One of the most prevalent mental illnesses in the United States is depression. Severe depression can affect quality of life and ability to function during the day. Treatment with medication and therapy helps many. However, nutrition is often disregarded as a treatment. Yet, improving how one eats may help manage symptoms of depression.
· There are 16 million Americans suffering from major depressive disorder.
· Half of those with depression are also diagnosed with generalized anxiety disorder.
· Some medical conditions can trigger depression, including chronic pain, hypothyroidism, diabetes and Parkinson’s disease.
· Seasonal Affective Disorder (SAD) is a major depressive disorder that happens in the winter due to the shorter days and less sunlight.
· About 35% of adults with major depression don’t receive treatment.
Research on Eating Habits and Depression
Eating is important in the brain development of infants and children. Also, current research on cognitive function and aging suggests that healthy eating (specifically the MIND eating plan) may reduce risk of Alzheimer disease. Therefore, it is logical to think that the foods you eat can also impact your mood.
A 2017 meta-analysis looked at eating patterns and depression in 21 studies with 117,229 participants. Western eating patterns were associated with increased depression. Here are specific foods that contributed to depression in the studies when they were eaten regularly:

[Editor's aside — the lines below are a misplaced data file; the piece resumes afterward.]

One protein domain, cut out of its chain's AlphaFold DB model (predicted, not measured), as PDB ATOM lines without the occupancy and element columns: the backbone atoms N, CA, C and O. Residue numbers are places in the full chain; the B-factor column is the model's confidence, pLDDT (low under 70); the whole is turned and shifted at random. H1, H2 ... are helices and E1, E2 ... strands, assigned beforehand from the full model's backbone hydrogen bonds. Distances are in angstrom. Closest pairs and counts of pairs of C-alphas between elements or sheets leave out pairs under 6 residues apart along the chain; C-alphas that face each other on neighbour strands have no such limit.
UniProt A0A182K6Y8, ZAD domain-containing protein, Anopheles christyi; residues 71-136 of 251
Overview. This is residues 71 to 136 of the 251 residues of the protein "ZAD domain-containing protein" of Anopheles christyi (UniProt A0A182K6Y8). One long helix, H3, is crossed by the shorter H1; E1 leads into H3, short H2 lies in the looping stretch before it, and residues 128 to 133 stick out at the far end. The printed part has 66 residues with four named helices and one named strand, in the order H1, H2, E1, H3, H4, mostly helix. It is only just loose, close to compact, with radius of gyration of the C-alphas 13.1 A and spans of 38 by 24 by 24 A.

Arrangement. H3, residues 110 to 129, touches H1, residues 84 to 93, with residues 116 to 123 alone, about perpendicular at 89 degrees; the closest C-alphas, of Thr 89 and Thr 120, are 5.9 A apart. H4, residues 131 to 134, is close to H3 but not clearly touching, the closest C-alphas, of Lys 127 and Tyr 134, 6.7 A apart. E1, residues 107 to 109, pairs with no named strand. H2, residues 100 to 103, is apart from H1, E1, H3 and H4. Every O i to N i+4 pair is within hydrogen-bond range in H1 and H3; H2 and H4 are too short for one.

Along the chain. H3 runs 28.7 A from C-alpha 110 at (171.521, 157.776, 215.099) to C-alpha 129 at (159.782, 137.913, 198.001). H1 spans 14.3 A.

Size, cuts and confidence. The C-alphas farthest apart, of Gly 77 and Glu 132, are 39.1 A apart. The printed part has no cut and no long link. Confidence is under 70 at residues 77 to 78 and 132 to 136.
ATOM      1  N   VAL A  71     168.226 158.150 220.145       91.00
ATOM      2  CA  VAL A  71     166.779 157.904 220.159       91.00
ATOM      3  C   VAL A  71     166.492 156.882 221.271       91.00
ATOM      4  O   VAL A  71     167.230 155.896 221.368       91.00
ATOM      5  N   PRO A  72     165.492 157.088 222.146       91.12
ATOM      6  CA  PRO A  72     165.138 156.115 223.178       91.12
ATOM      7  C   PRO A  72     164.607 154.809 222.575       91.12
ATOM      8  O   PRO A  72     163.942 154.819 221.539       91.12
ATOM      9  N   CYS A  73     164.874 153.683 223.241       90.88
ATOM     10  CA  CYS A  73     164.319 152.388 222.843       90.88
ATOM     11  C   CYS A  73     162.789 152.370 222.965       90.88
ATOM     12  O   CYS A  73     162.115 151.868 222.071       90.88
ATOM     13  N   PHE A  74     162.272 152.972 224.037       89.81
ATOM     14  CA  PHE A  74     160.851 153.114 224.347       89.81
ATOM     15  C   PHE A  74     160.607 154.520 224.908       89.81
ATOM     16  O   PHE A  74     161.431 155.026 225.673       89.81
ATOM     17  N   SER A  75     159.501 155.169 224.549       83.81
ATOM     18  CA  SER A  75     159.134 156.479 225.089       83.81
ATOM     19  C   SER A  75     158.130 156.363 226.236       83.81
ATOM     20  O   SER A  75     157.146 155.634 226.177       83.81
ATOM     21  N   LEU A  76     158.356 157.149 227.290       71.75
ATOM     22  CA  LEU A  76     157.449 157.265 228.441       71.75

· Red and/or processed meat
· Refined grains
· High-fat dairy products
· High fat gravy
Results of this study also showed that those who ate less fruits and vegetables were more likely to experience depression.
Another project looked at the eating patterns of nearly 15,000 university graduates. Ultra-processed foods (frozen and ready to eat meals and snacks) were associated with depression, especially in those who were less active. Depression risk was highest in people who ate the most ultra-processed foods.
It’s unknown at this time why Western eating patterns increase the risk of depression. Perhaps, they lack specific nutrients and antioxidants, or they may promote inflammation in the brain area that controls emotions.
Healthier eating patterns seem to be protective against depression:
· A study on older adults found those who followed the Mediterranean eating plan had reduced risk of depression.
· Regularly eating fish, fresh fruits and vegetables, and tea was associated with fewer depressive symptoms.
· In a study on middle-aged to older adults, vegetarian eating was associated with 43% lower risk of depression. (Not all studies on vegetarian eating show a reduction in depression.)
The exact ways that eating affects depression are unknown. Certain nutrients may affect brain health and neurotransmitter regulation. Various healthy eating components might work together to reduce depression.
The Bottom Line
· How a person eats may not completely cure depression for everyone, but it can improve the effectiveness of medication and behavioral health.
· Find ways to eat less ultra-processed foods and adopt a whole-foods way of eating.
· Small changes add up and even something simple like adding vegetables each day may help.